Children and adolescents with conduct disorder (CD) (1
) show a propensity toward risk taking and reckless behavior, suggesting difficulties with decision making and impulsivity. They are also more susceptible to substance abuse (2
), potentially reflecting altered sensitivity of reward mechanisms and persistent selection of options with short-term benefits despite negative long-term consequences.
Decision-making difficulties in CD may stem from deficits in emotional and executive function (EF). Bechara et al.
) have demonstrated that patients with ventromedial frontal cortex damage exhibit decision-making impairments on the Iowa Gambling Task (IGT) (3
), interpreting these results as reflecting an inability to use somatic or emotional markers to choose between competing options and, in particular, signify options with potential for adverse consequences (4,5
). Conduct disorder is associated with reduced amygdala and anterior insula volume (6
) and neuropsychological deficits consistent with putative amygdala dysfunction (7–9
). These deficits may alter the influence of emotion on decision making in individuals with CD. Evidence for executive dysfunction in CD or its milder variant, oppositional defiant disorder (ODD), is less compelling, although children with ODD experience difficulty in responding to changes in environmental contingencies, e.g., suppressing responses to previously rewarded stimuli when they become associated with punishment (10
Given these lines of evidence, decision-making impairments might be expected in individuals with CD, but empirical data are limited. Compared with control subjects, adolescents with disruptive behavior disorders (DBDs) only exhibited deficits in IGT performance when playing it for a second time, a week after the first attempt (11
), thereby failing to show improved performance over time.1
Iowa Gambling Task performance was significantly impaired in children with high levels of psychopathic traits, relative to control subjects (12
). It is not known whether CD participants low in psychopathic traits show decision-making impairments.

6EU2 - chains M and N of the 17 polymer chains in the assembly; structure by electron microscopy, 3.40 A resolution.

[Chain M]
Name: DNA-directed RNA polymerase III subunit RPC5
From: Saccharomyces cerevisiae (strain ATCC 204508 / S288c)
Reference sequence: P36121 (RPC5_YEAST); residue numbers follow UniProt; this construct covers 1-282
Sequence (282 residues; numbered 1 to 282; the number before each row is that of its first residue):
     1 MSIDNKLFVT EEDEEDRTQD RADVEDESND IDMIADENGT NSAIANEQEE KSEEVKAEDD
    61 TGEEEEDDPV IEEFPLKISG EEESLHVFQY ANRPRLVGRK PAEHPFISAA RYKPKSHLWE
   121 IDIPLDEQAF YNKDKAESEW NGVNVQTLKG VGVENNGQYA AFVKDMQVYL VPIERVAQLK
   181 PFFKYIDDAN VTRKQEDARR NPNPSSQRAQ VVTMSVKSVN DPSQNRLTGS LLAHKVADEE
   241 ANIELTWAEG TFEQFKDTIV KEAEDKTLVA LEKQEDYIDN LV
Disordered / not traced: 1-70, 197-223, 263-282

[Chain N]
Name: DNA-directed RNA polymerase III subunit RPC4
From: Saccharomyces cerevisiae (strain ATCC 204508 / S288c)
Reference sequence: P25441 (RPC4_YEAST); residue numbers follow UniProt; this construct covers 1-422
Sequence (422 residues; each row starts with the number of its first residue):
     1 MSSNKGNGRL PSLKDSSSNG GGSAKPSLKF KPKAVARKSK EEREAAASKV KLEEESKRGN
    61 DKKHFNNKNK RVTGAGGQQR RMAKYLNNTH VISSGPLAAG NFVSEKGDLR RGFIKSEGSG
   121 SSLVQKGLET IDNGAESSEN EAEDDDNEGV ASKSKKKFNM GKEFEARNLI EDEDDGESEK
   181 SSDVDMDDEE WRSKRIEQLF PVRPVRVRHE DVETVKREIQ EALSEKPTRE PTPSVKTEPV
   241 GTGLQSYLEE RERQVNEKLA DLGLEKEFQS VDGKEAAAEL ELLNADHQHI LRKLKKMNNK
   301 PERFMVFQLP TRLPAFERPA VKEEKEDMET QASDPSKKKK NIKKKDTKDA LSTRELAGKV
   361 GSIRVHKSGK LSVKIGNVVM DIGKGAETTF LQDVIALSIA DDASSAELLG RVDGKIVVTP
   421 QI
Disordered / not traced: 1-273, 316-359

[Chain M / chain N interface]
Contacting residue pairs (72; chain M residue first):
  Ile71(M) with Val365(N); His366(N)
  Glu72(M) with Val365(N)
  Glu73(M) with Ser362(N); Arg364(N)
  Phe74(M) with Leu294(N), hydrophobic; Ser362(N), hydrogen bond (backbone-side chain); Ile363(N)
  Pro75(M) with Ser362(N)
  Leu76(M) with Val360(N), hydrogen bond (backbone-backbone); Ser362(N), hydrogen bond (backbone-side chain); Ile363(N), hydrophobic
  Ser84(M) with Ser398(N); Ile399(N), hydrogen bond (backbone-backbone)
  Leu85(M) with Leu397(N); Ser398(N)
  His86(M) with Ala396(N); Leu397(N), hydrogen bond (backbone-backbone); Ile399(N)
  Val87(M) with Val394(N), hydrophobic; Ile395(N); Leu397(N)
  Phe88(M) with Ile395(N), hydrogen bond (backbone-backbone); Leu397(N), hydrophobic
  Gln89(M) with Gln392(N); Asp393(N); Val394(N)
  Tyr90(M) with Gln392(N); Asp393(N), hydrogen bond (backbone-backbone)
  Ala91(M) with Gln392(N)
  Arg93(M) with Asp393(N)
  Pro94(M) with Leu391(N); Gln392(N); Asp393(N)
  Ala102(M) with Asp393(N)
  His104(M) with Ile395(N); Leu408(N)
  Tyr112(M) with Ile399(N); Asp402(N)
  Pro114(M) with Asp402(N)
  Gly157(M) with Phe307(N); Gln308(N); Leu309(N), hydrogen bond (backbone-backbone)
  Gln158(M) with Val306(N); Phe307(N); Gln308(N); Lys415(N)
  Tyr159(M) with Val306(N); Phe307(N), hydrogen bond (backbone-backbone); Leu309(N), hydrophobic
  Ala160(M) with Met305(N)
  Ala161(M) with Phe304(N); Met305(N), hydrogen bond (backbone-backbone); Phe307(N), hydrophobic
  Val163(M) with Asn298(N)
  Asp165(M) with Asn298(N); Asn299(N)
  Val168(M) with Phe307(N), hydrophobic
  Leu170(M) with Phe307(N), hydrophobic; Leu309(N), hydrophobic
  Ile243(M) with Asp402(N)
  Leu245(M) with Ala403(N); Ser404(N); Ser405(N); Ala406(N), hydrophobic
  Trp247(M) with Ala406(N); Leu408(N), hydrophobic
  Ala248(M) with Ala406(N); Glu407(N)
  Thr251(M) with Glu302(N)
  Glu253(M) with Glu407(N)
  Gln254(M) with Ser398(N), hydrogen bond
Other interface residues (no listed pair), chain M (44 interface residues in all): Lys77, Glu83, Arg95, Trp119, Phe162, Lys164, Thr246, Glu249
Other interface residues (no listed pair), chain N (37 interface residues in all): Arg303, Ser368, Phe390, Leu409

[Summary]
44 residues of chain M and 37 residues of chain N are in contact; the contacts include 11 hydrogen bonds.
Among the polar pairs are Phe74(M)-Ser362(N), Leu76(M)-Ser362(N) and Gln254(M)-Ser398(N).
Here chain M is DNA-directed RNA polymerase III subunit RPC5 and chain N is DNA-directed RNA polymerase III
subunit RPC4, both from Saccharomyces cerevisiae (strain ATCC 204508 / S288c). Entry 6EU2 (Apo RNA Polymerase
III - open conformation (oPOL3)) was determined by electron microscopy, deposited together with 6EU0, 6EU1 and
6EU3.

The first aim of the study was to characterize decision making under risk, where outcome probabilities are explicitly provided, under differing motivational conditions in male adolescents with CD and healthy control subjects. Iowa Gambling Task performance deficits may reflect impairments in multiple neuropsychological processes, including working memory, reversal learning, or sensitivity to reward/punishment (13
). Consequently, we used a modified version of the Risky Choice Task (RCT) (14
), a more direct measure of decision making that could be played twice in the test battery to examine effects of increased motivation and stress. We felt it would be informative to measure decision making under conditions of heightened motivation and stress because differences between control subjects and individuals with DBDs may be most evident in “hot” motivational contexts (10,15
). This could be partly due to physiological hyporeactivity observed during stress in children and adolescents with DBD, particularly CD and ODD (16,17
). Furthermore, by enhancing participants' motivation to perform well on the task, we sought to minimize the possibility that apathy or lack of engagement would underlie group differences in decision making.
A second aim was to assess global executive function in CD using the Wisconsin Card Sorting Test (WCST) (18,19
). This would allow us to assess the relationship between global executive function and decision making and test the specificity of changes in motivational or emotional aspects of executive function that would be reflected in RCT performance changes. Among other cognitive processes, the WCST measures set shifting, which can be considered a measure of “cold,” or nonaffective, executive function (20
). Neuroimaging studies suggest that the RCT and WCST may recruit partially dissociable neural circuits (21,22
), consistent with this fractionation of hot and cold executive function.
Our third aim was to examine potential effects of age of CD onset, as early-onset (or childhood-onset) CD is suggested to be uniquely associated with neuropsychological impairment (23
). In contrast, adolescence-onset CD is argued to arise primarily due to social modeling of antisocial peers. We investigated whether this distinction, as suggested by the developmental taxonomic theory (23
), would extend to differences in decision making and reward mechanisms. Previous studies reported intact WCST performance in male early-onset and adolescence-onset CD participants (24
), although female participants with CD showed increased perseverative errors on the WCST (25
). However, few data are available on decision-making processes or hot executive function in CD.
We hypothesized that increased motivation/stress would promote cautious choices on the RCT in control subjects. Adolescents with early-onset CD were predicted to show increased risky decision making relative to control subjects, with differences most pronounced under conditions of increased motivation/stress. We anticipated group differences in experimental gamble frequency following certain outcomes, with CD participants less dissuaded by losses in previous trials due to insensitivity to punishment cues. Given their impaired function, vulnerability to substance abuse, and poorer adult outcomes (26
), we also expected heightened risky decision making in adolescence-onset CD participants, contrary to the developmental taxonomic theory (23
). Finally, early-onset CD participants were predicted to show increased WCST perseverative errors given previous data showing response perseveration in children with ODD (10
) and female adolescents with CD (25